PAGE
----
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It’s so cold and snowy in Alaska that fuel oil is thickening and roofs are collapsing

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Anchorage, which hit minus 17 Fahrenheit late Wednesday night, is experiencing its coldest temperatures in 15 years, said Brian Brettschneider, a climate scientist with the local weather service office. The forecast called for temperatures there to remain below zero through Friday before climbing into the teens by Sunday.

In the small town of Kotzebue, 550 miles by air to the northwest, temperatures of minus 30 Fahrenheit and below caused heating fuel to thicken so much that home heating systems and stoves stopped working, the Anchorage Daily News reported. City Manager Tessa Baldwin told the newspaper that water lines have frozen across town.

That coincided with challenges that south-central Alaska’s largest utility, ENSTAR Natural Gas Co., has had with two wells at a gas storage facility that was built to address the peak winter demand. The system was “the most strained I’ve seen,” in large part due to gas delivery issues related to the well problems, company president John Sims told a news conference in Anchorage.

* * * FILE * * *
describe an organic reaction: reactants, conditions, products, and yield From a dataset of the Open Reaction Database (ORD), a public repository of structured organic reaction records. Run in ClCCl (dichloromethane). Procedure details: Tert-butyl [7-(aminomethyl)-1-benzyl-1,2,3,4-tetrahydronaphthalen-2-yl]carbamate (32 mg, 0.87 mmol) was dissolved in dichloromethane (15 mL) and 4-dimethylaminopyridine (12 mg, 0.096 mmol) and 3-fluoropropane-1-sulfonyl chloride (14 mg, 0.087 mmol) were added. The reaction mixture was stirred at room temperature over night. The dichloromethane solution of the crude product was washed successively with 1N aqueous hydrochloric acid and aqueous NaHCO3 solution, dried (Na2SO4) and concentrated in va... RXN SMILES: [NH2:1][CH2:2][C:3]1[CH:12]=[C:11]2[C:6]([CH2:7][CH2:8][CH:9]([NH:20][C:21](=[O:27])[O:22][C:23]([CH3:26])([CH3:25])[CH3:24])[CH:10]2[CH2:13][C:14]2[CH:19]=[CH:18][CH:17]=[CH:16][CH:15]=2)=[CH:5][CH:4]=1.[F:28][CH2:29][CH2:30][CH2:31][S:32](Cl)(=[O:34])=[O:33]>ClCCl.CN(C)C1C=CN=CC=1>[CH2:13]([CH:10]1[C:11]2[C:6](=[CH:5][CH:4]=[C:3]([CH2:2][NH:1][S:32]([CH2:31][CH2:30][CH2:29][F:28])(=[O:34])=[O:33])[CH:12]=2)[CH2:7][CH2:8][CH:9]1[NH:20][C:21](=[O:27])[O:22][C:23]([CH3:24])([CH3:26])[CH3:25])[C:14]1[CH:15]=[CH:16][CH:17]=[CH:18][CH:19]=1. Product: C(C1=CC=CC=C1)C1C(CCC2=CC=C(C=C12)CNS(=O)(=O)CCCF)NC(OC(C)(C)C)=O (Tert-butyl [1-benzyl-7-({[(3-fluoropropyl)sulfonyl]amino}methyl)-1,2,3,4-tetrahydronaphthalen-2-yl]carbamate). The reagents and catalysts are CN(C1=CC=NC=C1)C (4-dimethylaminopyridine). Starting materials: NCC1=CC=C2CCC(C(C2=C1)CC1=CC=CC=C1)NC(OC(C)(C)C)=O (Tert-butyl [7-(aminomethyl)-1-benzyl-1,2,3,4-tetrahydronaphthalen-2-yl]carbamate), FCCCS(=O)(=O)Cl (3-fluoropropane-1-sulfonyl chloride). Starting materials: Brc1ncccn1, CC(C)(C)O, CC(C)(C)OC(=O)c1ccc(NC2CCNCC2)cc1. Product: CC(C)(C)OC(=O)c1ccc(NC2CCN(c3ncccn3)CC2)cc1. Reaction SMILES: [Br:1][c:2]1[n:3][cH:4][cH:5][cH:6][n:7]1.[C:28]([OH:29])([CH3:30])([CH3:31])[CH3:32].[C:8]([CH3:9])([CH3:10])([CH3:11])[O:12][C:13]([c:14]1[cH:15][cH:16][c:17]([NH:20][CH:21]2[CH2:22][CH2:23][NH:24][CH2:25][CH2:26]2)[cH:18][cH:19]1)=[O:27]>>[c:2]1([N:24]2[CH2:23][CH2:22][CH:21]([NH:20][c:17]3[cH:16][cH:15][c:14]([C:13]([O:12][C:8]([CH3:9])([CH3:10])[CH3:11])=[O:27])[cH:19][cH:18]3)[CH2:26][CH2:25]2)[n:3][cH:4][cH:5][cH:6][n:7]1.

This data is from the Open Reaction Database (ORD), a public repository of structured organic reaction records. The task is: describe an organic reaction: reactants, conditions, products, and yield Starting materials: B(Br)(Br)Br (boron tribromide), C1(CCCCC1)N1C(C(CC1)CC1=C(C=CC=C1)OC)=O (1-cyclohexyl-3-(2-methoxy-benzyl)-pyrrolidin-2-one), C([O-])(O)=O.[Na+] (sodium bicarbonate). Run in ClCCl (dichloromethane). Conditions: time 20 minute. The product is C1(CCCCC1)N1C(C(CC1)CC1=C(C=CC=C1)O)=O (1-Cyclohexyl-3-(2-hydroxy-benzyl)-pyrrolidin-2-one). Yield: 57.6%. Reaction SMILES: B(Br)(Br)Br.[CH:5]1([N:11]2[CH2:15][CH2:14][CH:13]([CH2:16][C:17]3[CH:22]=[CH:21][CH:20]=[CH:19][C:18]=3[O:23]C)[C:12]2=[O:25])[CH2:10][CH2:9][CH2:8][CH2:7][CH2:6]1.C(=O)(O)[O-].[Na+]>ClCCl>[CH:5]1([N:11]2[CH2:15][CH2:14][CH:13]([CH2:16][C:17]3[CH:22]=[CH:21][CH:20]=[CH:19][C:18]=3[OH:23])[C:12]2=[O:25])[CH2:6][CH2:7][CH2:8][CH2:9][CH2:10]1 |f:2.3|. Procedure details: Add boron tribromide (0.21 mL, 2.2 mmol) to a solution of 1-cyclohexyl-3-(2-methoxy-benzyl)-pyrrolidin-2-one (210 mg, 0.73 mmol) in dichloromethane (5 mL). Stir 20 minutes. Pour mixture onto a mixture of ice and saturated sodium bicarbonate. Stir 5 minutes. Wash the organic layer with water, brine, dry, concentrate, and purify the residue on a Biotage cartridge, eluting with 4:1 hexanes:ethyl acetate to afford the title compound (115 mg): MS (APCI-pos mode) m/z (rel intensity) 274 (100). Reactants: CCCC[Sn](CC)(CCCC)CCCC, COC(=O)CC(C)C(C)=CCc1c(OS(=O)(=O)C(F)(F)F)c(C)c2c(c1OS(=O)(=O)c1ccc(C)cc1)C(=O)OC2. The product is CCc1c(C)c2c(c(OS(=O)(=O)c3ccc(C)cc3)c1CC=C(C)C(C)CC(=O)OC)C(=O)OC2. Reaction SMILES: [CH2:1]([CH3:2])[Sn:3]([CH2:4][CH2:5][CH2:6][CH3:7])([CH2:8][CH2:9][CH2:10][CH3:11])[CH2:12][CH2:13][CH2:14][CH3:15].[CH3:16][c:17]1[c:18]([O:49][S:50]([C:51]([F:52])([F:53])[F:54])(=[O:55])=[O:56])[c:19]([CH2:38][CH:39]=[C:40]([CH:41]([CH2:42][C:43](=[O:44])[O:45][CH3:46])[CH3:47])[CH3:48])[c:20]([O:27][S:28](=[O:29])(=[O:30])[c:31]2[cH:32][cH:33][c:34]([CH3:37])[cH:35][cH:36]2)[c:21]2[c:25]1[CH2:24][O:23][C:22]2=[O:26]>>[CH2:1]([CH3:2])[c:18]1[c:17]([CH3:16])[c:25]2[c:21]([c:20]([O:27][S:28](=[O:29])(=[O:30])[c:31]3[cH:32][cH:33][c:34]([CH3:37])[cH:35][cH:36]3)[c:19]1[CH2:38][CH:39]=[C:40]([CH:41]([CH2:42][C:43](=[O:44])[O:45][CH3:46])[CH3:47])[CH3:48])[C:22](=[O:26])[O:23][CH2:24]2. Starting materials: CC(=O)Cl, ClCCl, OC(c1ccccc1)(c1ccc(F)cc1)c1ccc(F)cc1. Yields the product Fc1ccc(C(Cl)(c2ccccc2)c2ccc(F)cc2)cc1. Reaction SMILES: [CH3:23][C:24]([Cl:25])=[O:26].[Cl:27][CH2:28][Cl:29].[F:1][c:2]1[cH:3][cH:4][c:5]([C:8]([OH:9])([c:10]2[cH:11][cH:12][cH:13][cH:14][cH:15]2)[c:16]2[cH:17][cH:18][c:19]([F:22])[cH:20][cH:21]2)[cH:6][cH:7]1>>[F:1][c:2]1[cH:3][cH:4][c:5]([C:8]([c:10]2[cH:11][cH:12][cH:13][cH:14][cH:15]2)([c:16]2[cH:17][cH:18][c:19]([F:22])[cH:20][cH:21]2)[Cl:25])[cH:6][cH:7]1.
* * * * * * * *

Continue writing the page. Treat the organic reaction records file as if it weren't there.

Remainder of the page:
Anchorage resident DuShan Vujnovic, a native of Serbia who is working for the Alaska Railroad, said this winter has been “too much.”

This is Vujnovic’s fifth winter in Anchorage and it’s been the coldest. If that weren’t bad enough, last week his job took him north to Fairbanks.

“I’ve never experienced anything that cold, but here I think I’m mostly annoyed with the snow,” he said. “I drive a white car, so sometimes it’s hard to even find it in the snow after two days of not leaving the house.”

Meanwhile, parts of southeast Alaska were almost balmy by comparison, including in Ketchikan, where it was nearly 50 degrees Fahrenheit and raining Thursday. Ketchikan is closer to Seattle than it is to Anchorage.

HOW ARE PEOPLE COPING?

Anchorage Mayor Dave Bronson last week signed an emergency declaration effective through Feb. 9 and added the warming centers, some of which are open around the clock.



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